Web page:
It’s a business model that has worked for Blue Apron, one of the first and most popular services, which is now worth $2 billion. As with any popular service, the world of prepare-at-home meals has now become a highly competitive market, and more companies are launching all the time. How do you know which one to try? We tried eight different services, ordering them all online to be delivered here to our Test Kitchen, where we tried them out for you. Here’s a guide that describes what it’s like to sign up, order, receive, prepare — and yes, eat — your dinner from a box.
BLUE APRON: www.blueapron.com
Price: $59.94 for three meals that each serve two people. This is a subscription service that will renew each week until you cancel. In order to cancel your subscription, you have to send the company an email, or contact it so that it can send you instructions on how to cancel.
Meal selection: There’s a good variety of dishes with an attempt at exotic, but nothing too intimidating. One week’s delivery consisted of harissa lamb and beef burgers with carrot fries; roast chicken and potato latkes with savoy cabbage and apple-mustard chutney; and tamarind-glazed cod with lime rice and cucumber relish.
Degree of difficulty: If you can read, chop and stir, the meals are relatively easy. Don’t be intimidated by the fact that you have to make your own quick pickles, or work with lamb. For the harissa lamb burger, most of the items are portioned out for you, but you won’t end up using everything, including extra spices.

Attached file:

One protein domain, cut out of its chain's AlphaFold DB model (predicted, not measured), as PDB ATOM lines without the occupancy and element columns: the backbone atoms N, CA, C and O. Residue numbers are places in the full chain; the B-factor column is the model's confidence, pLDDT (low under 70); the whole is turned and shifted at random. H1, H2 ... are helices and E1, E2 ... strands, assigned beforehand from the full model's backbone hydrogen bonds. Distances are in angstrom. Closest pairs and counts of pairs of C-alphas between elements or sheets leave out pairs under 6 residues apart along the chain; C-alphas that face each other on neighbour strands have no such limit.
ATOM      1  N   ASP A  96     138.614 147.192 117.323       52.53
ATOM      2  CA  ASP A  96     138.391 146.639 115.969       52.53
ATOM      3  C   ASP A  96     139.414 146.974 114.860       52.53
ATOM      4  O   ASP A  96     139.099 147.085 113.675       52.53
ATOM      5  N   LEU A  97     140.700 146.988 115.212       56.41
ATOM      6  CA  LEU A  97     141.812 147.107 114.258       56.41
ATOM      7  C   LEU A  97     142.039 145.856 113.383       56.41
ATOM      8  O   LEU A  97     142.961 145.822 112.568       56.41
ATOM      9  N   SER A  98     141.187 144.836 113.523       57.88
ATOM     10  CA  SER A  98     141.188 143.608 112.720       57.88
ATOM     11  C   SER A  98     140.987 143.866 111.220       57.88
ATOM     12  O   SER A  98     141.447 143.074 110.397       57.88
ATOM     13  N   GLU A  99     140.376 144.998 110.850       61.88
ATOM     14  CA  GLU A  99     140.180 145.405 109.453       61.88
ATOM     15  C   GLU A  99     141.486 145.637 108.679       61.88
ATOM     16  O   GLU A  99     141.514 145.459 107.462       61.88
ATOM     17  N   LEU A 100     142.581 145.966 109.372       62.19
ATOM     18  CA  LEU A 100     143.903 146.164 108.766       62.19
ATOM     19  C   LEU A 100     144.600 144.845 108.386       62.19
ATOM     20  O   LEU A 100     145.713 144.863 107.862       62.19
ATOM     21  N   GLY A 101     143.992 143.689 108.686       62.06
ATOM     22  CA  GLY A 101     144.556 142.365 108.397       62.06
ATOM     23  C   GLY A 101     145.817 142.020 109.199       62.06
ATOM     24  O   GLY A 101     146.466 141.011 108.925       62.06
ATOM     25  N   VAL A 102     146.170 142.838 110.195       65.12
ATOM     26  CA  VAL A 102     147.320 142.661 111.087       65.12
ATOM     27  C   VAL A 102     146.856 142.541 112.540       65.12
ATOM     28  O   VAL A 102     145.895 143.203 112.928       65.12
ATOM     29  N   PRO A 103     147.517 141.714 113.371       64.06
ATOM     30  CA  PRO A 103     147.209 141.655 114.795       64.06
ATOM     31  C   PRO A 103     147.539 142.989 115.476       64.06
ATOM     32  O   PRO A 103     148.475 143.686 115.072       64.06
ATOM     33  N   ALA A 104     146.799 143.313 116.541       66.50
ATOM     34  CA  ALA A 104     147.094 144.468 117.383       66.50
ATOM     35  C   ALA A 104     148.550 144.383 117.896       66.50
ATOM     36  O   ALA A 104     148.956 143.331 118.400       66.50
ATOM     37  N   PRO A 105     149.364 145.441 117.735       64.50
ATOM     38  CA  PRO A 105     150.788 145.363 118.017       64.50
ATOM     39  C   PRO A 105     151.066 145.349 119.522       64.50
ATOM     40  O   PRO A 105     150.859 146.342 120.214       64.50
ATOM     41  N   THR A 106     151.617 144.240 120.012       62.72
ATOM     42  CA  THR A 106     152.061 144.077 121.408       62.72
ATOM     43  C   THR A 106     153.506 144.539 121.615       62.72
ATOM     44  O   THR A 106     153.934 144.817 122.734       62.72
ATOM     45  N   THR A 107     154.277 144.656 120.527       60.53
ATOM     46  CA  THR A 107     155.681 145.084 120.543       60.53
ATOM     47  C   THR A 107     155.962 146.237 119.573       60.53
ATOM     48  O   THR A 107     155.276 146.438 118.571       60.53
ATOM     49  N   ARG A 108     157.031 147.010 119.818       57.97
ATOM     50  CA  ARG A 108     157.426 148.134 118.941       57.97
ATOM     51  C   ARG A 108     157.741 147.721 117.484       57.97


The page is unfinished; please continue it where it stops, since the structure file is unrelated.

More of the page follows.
Cook time: A recipe that was quoted as taking 30 to 40 minutes took 41.
Taste: The harissa burger, which included a mix of lamb, beef, diced onion and breadcrumbs, was craveable and restaurant-worthy. If you’ve never had a lamb burger, or harissa, this could be a nice introduction.
Price: $41 for one dish that serves two people. This is one of the few services that lets you pick individual meals for delivery. It’s easy to cancel because you’re not locked into a weekly subscription.
Meal selection: You can narrow down your meal choices based on proteins and lifestyle (vegetarian, gluten-free, family-friendly and “gourmet”), and view customer ratings, a breakdown of allergens and suggested wine pairings. Each meal was designed by a chef, so there’s everything from a spicy Korean pork farro bowl to lamb curry and turmeric rice.
Degree of difficulty: This depends on the meal you choose. But the meals labeled easy are easy. The recipes also come with a list of required cooking equipment. For the Korean pork farro bowl, some of the items are pre-chopped, so the recipe requires very little prep.
Cook time: One dish called for 30 minutes, but took 41 minutes.
Taste: The name of the dish is spicy Korean pork farro bowl, and you get what’s advertised. The meal tasted like a fairly authentic pork bibimbap, just a little on the oily side.
HELLO FRESH: www.hellofresh.com
Price: $69 for three meals, each intended for two people. It’s easy to put your subscription on pause, then start it up again, or not. The website features an interactive calendar that allows you to cancel or reactivate at any time.
Degree of difficulty: Depends on the recipe, but intermediate ended up being pretty easy. Everything is portioned out for you, including the liquid ingredients. This makes prep extremely easy. The soy-glazed steak with wasabi and mashed potatoes was also a two-pot meal, so very little cleanup. And the finished dish looked identical to the advertised picture.